Iran lawmakers back bill on possible nuclear deal amid tussle

Energy Voice

Iranian lawmakers approved the outlines of a bill that would ban inspections of military sites and require the lifting of all sanctions under any nuclear deal with world powers.

The vote highlighted the continued strains between President Hassan Rouhani’s political allies and his hardline opponents. Rouhani’s critics have accused nuclear negotiators of showing too much leniency in talks with six world powers.

About 199 of 213 lawmakers in the plenum voted Sunday in favor of the measure, the state-run Mehr news agency reported. For the bill to become law, a detailed version has to be approved by parliament and the Guardian Council.

Diplomats from Iran and the U.S., U.K., France, Germany, Russia and China are negotiating to reach a final, comprehensive nuclear deal by June 30 meant to address concerns regarding the Iranian nuclear program and in exchange remove international sanctions.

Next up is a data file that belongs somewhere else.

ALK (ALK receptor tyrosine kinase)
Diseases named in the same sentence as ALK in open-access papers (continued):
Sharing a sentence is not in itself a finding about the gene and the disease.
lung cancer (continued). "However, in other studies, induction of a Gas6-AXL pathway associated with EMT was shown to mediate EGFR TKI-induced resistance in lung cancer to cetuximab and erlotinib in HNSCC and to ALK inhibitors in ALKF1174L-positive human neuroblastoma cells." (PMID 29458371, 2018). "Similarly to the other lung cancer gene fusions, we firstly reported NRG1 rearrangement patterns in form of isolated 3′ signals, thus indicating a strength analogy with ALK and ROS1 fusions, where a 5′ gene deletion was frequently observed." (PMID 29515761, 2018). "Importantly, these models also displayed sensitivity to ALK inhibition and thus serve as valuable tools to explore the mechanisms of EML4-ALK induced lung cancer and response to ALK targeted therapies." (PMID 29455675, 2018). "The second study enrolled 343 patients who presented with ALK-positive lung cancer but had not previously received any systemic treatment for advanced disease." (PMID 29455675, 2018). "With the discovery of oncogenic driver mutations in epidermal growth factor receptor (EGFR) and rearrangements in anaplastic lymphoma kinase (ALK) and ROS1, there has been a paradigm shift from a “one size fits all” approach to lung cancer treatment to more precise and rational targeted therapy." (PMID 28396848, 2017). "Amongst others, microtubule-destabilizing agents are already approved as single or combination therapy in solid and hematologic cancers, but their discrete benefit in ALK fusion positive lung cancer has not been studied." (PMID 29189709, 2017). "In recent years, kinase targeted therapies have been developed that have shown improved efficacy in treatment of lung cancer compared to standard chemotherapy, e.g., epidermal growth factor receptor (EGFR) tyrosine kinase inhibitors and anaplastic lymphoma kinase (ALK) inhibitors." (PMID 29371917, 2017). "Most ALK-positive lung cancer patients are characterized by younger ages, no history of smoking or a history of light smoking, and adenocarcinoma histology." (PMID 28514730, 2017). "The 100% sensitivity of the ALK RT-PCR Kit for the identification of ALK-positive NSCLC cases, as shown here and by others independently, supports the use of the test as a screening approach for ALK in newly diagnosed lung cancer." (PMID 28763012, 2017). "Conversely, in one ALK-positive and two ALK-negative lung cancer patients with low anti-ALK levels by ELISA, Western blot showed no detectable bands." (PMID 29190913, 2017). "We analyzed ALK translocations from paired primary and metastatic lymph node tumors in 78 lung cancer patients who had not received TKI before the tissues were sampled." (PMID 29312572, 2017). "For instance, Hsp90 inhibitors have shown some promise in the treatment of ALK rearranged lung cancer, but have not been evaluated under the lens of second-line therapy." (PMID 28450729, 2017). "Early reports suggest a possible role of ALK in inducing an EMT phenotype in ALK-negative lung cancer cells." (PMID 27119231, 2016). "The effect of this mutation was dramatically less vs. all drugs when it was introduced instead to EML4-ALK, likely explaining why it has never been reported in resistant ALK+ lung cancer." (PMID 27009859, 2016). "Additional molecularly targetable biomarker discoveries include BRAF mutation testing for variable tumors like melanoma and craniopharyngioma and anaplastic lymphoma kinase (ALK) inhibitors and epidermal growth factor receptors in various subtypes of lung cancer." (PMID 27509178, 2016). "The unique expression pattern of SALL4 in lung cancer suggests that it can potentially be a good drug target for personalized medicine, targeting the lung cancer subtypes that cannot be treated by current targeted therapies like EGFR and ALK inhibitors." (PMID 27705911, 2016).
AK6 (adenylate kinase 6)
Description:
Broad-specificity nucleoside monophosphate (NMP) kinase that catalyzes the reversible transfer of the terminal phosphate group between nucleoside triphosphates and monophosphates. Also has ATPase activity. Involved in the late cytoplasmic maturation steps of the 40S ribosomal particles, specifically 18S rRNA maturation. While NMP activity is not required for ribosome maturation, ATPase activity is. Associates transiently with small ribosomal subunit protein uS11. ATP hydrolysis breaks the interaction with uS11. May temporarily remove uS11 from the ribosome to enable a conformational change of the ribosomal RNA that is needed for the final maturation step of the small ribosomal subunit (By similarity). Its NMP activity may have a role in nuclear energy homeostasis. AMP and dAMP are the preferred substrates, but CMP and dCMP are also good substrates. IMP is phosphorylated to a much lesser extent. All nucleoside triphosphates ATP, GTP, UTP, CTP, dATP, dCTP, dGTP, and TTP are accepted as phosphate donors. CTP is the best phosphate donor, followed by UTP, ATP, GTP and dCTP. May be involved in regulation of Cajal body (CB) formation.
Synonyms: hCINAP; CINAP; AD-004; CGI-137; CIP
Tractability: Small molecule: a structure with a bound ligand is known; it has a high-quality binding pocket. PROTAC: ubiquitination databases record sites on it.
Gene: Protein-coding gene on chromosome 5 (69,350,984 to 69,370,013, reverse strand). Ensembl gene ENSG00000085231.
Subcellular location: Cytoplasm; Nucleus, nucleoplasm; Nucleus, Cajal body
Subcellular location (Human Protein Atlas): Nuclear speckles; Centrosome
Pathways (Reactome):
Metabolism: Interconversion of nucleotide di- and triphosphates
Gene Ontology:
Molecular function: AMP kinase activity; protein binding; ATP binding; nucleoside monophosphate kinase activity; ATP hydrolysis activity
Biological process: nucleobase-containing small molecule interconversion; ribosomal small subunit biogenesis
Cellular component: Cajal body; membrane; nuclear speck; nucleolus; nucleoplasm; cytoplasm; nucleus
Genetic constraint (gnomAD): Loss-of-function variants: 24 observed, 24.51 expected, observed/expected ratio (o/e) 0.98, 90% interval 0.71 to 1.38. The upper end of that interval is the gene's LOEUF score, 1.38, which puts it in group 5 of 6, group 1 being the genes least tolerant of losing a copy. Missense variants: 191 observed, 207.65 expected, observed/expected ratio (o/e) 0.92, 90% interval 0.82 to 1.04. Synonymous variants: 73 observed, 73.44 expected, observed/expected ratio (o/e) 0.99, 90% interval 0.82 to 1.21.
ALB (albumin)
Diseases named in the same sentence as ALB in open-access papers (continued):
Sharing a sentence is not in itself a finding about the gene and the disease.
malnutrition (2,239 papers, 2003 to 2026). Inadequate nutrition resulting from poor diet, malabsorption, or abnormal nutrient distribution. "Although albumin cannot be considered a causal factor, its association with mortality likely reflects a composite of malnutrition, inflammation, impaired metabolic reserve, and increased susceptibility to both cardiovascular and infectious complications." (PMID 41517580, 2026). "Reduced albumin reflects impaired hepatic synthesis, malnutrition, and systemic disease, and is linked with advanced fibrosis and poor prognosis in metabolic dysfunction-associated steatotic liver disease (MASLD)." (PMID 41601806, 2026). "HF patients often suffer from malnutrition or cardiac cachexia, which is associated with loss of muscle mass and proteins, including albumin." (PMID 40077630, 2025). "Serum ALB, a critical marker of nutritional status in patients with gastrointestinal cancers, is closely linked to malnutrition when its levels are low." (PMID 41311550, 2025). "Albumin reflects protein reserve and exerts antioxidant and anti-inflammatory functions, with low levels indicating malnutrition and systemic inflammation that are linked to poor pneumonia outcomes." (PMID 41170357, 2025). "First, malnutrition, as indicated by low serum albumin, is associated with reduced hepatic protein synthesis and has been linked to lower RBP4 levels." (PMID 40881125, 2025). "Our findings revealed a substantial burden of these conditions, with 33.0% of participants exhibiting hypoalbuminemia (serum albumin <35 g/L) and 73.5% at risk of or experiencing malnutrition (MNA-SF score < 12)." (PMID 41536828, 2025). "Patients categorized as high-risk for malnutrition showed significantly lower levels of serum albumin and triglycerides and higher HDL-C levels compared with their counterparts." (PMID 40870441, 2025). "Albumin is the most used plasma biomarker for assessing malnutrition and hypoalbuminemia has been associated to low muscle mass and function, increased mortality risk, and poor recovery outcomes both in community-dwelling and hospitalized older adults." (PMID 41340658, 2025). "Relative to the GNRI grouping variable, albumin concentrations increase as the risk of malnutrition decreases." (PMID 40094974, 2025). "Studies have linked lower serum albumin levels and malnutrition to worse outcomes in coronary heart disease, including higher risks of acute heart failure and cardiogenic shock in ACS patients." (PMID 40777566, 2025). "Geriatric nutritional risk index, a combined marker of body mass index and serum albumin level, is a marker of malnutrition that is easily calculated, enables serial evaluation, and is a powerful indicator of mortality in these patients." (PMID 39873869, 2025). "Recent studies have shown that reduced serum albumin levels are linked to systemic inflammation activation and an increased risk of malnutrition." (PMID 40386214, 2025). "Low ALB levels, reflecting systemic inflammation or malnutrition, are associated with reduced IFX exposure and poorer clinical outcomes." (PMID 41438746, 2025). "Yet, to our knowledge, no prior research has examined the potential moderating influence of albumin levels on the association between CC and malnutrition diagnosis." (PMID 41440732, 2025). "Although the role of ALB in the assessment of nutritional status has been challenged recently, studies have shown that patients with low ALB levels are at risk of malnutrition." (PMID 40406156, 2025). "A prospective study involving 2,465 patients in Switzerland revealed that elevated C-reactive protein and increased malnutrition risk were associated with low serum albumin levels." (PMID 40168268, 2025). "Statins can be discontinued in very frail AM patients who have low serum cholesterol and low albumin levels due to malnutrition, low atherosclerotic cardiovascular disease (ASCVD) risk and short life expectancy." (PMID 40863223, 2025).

Access by the United Nations nuclear agency to some of Iran’s military sites, which are deemed suspect by the U.S. and its allies, and the mechanism of sanctions removal have been points of contention in the negotiations. Iran denies its nuclear program has a military component.

The proposed legislation approved Sunday would bar international inspectors access to military, security and sensitive non-nuclear sites, Mehr reported. All sanctions against Iran would be lifted “on the day Iran carries out its commitments,” Mehr said.

A fleshed-out version of the proposed legislation is to be reviewed at the next parliamentary session, Mehr said, without giving a date.

The fact that hardline lawmakers pushed through the measure over the objections of Parliament Speaker Ali Larijani is a “matter of concern,” Reza Haghighatnejad, an Istanbul-based independent political analyst and Iran-watcher, said in a phone interview.

Still, “It wouldn’t be unusual if the measure changes when the details are reviewed,” Haghighatnejad said. “It’s way too early to draw conclusions.”

Breaking